Tuesday, September 20, 2022

48. The Kappillan of Malta by Nicholas Monsarrat

Monsarrat continues to deliver.  He is making a place for himself in my pantheon of favourite writers.  I haven't read a dud by him yet and he works in a range of genres.  The Kappillan of Malta is the story of a priest in what was known as Fortress Malta during WWII.  It's also a story of Malta itself.  The book opens in the 60s (contemporary from when the book was published) with a narrator taking a touristic trip to Gozo, a smaller island to the north of Malta.  There he encounters a massive funeral for a priest and he meets an old giant pushing a one-legged dwarf in a wheel chair. This odd pair relates the story of Father Salvatore.  This is the bulk of the book, with Father Salvatore dealing with his aristocratic family (and supporting his mother who barely holds their estate together), the judgemental church elders and his flock sheltering in giant catacombs as Malta is blockaded and bombed.

The book is structured around the historical sermons that the priest delivers to lift morale.  These are interludes that allow Monsarrat to relate several important chapters in Malta's history where they dealt with war and invasion and survived.  Each was a great little mini-fictionalized history, informative and entertaining.  I learned a lot about Malta, of which I was almost totally ignorant.  It's also quite moving, with many great characters, especially Nero the super positive dwarf.  His introduction, as the only voice of spirit during a boat ride after the first bombing, is particularly compelling. "Nero wheeled round, and began to run and jump and skip up the street, as if he could not wait to confront his next problem."  There are no direct antagonists, but the two most hateful characters: manipulative and small-minded monsignor Scholti and traitorous brother-in-law Lewis Debrincat are extremely effective.  There is also a romance between his niece and a cliched but still well-drawn rakish British pilot.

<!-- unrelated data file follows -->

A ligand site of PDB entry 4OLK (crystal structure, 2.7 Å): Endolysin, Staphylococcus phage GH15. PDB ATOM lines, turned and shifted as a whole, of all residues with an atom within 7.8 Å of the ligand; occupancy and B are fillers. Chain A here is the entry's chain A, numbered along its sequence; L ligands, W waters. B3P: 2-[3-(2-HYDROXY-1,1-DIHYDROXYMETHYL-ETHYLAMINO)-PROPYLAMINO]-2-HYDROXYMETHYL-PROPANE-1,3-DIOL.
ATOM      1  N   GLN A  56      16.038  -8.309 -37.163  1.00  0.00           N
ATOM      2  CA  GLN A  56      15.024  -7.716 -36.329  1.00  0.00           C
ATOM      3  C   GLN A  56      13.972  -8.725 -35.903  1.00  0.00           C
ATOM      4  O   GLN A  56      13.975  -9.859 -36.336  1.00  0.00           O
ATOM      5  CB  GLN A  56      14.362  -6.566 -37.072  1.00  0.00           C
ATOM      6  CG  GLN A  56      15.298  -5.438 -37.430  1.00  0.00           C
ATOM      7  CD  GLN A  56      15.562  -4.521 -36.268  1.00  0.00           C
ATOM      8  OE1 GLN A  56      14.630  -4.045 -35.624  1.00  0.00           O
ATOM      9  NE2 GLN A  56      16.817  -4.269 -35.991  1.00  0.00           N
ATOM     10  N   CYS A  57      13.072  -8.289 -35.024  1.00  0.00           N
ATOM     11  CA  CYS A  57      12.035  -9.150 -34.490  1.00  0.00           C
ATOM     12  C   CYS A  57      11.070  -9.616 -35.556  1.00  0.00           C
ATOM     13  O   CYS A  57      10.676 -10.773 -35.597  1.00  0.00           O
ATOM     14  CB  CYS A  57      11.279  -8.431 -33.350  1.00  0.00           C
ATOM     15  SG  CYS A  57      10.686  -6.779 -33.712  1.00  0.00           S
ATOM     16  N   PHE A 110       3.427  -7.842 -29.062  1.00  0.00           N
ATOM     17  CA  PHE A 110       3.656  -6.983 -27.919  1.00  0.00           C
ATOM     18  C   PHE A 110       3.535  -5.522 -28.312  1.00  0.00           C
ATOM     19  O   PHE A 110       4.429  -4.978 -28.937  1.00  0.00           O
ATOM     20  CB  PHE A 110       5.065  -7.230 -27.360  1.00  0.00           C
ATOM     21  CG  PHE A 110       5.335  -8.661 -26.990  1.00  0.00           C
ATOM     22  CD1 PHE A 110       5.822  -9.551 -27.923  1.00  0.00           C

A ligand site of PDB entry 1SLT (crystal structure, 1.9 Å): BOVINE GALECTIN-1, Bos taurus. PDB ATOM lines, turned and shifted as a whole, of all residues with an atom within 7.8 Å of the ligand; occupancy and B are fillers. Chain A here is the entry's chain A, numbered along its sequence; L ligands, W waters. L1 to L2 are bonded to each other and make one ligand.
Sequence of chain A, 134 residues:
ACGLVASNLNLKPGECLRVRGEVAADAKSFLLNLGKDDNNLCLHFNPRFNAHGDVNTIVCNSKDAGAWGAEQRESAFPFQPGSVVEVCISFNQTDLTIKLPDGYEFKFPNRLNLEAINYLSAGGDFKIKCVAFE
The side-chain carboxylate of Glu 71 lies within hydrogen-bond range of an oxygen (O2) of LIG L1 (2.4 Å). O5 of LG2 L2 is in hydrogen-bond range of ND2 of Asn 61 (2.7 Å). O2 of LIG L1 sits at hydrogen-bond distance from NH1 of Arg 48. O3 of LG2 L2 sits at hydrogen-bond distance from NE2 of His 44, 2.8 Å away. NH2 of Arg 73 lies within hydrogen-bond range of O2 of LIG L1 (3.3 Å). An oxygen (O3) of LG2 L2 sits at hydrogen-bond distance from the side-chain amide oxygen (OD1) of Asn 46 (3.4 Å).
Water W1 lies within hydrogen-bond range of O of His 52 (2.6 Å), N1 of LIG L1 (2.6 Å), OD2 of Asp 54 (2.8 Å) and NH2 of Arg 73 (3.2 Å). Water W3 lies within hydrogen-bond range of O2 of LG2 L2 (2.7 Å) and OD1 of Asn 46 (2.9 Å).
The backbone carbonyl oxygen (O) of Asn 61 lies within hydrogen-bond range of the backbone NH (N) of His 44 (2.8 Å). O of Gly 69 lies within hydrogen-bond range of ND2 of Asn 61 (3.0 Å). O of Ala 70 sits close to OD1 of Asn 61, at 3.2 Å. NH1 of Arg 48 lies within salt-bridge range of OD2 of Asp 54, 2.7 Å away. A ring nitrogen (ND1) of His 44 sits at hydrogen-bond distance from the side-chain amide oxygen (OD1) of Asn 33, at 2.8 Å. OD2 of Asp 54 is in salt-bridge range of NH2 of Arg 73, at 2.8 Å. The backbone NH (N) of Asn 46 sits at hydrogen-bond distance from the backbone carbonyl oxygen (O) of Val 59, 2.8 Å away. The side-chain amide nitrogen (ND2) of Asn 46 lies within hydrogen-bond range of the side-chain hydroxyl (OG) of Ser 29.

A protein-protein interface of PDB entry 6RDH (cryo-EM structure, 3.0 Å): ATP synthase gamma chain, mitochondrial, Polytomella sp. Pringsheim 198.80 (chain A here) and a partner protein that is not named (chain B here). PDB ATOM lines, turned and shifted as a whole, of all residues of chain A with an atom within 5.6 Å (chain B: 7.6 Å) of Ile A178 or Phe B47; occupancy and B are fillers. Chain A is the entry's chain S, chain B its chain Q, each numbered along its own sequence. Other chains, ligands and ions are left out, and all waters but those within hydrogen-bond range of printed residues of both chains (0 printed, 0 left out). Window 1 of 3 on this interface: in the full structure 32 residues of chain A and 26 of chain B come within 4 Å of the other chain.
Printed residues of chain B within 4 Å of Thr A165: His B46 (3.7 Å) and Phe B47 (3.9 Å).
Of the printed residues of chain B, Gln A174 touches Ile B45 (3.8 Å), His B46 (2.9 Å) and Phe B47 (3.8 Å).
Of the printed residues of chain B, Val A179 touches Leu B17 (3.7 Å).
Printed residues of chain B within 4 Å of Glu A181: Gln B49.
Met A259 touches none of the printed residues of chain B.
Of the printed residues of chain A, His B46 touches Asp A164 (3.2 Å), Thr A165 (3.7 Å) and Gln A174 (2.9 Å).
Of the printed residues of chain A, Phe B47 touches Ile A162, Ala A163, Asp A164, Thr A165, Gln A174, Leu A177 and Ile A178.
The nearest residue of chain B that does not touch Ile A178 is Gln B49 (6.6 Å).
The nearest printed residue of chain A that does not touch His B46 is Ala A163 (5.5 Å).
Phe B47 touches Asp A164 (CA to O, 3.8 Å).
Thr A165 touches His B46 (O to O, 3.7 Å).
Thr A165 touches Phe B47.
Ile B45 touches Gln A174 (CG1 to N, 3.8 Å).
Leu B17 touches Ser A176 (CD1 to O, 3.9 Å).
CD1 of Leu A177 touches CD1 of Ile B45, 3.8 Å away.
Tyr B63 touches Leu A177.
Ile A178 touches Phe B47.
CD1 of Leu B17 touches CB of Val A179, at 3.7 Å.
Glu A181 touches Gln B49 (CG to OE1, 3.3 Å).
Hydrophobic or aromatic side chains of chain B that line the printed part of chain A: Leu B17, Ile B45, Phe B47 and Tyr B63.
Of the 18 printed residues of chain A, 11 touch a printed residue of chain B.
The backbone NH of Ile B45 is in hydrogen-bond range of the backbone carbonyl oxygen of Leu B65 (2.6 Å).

It has a relaxed narrative, confident that the situation itself is compelling, not needing forced conflicts.  I found myself caught up in Father's Salvatore's various plights and problems, even his spiritual agonizing.  Great read.


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